Alien life could be REALLY weird. It doesn’t necessarily mean that because humans need water, oxygen and a planet like Earth, in order to survive, that our cosmic alien neighbors need the same as well. A new study titled ATMOSPHERIC HABITABLE ZONES IN Y DWARF ATMOSPHERES takes a look at the possibility if whether or not alien life could exist on planets like Jupiter, or cold brown dwarfs, which have been found to contain most of the necessary ingredients for life: carbon, hydrogen, nitrogen and oxygen.
In 1975 the popular astrophysicist Carl Sagan proposed that there might be life in the upper layers of Jupiter’s atmosphere.
These organisms would be fed directly from sunlight and would be able to move through the atmosphere by controlling the pressure of their bodies.
His hypothesis could never be verified, but he traced a new course in the search of alien lifeforms in the universe. Years later, Jill Tarter, a researcher for the SETI project, identified a new type of star: cool brown dwarfs.
These celestial bodies possess most of the necessary ingredients for life: carbon, hydrogen, nitrogen and oxygen, though perhaps not phosphorous.
In March of 2013, scientists identified water clouds in WISE 0855-0714, a brown dwarf located around 7 light years from Earth
Scientists believe that different types of creatures could inhabit their atmospheres, with temperatures similar to those on Earth.
Duncan Forgan, an astrobiologist at the University of St. Andrews in the United Kingdom says that the idea is speculative but definitely worth considering. “It really opens up the field in terms of the number of objects that we might then think, well, these are habitable regions.”
So far only a few dozen cold brown dwarfs have been found, but experts estimate that there could be at least ten within a radius of 30 light years from Earth. If this theory is confirmed, it will be possible to start looking for extraterrestrial life in the vicinity of our planet.
To help mankind in the search for alien life, in 2018 the new James Webb Space Telescope will be put into orbit. His technical abilities, notably superior to those of his predecessor Hubble, will make it possible for astronomers to identify these neighboring stars, which could potentially be an ideal, new sweet spot for life to exist.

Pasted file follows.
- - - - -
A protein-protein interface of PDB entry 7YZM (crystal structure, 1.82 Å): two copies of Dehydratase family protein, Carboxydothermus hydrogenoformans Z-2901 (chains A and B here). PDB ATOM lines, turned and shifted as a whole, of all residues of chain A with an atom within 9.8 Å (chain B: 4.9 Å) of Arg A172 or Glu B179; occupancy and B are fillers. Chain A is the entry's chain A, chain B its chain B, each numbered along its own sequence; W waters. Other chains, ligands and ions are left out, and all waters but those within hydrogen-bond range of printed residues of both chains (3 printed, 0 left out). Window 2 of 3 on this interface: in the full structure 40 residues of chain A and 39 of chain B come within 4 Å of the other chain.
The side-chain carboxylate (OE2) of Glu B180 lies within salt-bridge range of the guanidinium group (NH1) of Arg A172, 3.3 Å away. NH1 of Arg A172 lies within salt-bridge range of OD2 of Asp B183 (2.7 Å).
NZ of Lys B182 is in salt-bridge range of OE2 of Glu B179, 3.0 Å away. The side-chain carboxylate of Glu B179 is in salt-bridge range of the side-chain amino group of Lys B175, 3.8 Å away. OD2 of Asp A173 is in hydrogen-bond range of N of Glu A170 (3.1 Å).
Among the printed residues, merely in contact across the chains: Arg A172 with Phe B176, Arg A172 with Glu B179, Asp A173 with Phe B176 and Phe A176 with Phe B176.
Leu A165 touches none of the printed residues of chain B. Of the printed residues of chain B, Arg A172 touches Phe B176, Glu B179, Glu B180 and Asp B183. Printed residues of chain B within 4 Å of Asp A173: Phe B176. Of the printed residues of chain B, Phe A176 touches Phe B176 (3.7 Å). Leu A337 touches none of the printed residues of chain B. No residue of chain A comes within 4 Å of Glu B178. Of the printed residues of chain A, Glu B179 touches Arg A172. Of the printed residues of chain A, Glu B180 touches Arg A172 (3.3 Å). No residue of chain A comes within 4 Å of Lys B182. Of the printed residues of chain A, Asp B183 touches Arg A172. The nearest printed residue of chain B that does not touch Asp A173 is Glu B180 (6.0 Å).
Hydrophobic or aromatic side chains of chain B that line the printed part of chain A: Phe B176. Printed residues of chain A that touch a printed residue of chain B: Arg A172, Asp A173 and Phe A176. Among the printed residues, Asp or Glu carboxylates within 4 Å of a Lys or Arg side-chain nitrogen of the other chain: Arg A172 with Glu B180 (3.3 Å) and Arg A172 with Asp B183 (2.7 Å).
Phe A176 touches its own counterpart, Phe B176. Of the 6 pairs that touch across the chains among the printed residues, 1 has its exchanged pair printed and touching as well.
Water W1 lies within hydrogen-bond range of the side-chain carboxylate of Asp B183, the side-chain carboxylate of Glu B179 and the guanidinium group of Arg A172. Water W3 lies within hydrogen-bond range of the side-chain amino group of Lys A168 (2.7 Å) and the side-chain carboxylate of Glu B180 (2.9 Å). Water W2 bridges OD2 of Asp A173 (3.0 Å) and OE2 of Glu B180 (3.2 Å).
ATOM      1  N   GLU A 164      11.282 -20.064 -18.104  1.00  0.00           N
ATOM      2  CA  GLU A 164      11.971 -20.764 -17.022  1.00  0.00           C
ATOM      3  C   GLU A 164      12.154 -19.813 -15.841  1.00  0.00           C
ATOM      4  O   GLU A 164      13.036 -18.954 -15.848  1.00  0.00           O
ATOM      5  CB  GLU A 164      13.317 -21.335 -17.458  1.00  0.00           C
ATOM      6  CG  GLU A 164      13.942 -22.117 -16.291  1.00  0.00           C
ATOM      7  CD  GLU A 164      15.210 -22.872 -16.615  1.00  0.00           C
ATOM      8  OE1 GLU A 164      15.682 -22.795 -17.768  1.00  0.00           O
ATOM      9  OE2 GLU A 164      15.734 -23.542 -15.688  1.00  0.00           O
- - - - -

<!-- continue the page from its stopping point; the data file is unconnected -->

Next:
As reported by sciencemag, after the James Webb Telescope launches in 2018, it should reveal the weather and the composition of their atmospheres, says Jackie Faherty, an astronomer at the Carnegie Institution for Science in Washington, D.C. “We’re going to start getting gorgeous spectra of these objects,” she says. “This is making me think about it.”
Now a study titled ATMOSPHERIC HABITABLE ZONES IN Y DWARF ATMOSPHERES wants to find out everything they can about the theory.
Researchers write in their study:
“We use a simple organism lifecycle model to explore the viability of an atmospheric habitable zone (AHZ), with temperatures that could support Earth-centric life, which sits above an environment that does not support life. We illustrate this idea using the object WISE J085510.83–0714442.5, which is a cool, free-floating brown dwarf. We allow organisms to adapt to their atmospheric environment (described by temperature, convection, and gravity) by adopting different growth strategies that maximize their chance of survival and proliferation.”
“Based on a previously defined statistical approach we infer that there are of order 109 Y brown dwarfs in the Milky Way, and likely a few tens of these objects are within ten parsecs from Earth. Our work also has implications for exploring life in the atmospheres of temperate gas giants. Consideration of the habitable volumes in planetary atmospheres significantly increases the volume of habitable space in the galaxy,” they concluded.
Featured image by Tryingtofly